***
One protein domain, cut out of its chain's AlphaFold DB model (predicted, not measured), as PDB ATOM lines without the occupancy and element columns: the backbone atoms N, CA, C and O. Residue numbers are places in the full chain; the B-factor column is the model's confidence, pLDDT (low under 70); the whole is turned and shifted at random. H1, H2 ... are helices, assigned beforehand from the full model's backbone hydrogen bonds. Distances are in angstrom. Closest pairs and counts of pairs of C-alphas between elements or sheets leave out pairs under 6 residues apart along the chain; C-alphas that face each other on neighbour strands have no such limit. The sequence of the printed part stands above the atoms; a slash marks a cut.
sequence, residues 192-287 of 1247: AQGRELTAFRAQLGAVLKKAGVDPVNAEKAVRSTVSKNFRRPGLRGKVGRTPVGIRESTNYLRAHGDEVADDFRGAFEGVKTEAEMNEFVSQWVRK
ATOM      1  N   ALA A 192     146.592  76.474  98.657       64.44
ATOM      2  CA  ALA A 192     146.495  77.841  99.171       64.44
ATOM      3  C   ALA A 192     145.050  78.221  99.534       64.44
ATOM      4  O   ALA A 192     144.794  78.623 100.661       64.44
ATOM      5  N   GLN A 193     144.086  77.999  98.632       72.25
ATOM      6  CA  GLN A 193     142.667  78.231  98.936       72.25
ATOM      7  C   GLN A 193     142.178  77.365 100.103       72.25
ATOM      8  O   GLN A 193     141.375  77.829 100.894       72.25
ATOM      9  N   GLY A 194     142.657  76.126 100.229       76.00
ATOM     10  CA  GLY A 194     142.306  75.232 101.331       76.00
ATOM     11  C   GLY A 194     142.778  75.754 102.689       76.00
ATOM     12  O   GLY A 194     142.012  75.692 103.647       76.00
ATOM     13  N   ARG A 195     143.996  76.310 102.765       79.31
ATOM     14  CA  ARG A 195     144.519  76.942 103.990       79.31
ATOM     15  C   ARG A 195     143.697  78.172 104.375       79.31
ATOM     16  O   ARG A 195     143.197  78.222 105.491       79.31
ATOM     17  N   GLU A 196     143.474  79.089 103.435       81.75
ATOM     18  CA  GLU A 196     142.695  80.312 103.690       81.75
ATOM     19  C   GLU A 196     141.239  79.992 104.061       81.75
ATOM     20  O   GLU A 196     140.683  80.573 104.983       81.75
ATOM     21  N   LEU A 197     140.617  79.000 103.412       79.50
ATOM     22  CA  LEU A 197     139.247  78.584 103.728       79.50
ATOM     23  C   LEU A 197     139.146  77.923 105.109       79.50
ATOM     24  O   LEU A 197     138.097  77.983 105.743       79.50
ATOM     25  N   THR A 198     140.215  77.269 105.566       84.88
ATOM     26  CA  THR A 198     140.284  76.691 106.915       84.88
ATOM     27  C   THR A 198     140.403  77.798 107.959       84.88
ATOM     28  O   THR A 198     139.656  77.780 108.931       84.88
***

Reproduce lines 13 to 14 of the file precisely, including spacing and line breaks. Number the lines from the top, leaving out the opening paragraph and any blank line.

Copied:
ATOM     12  O   GLY A 194     142.012  75.692 103.647       76.00
ATOM     13  N   ARG A 195     143.996  76.310 102.765       79.31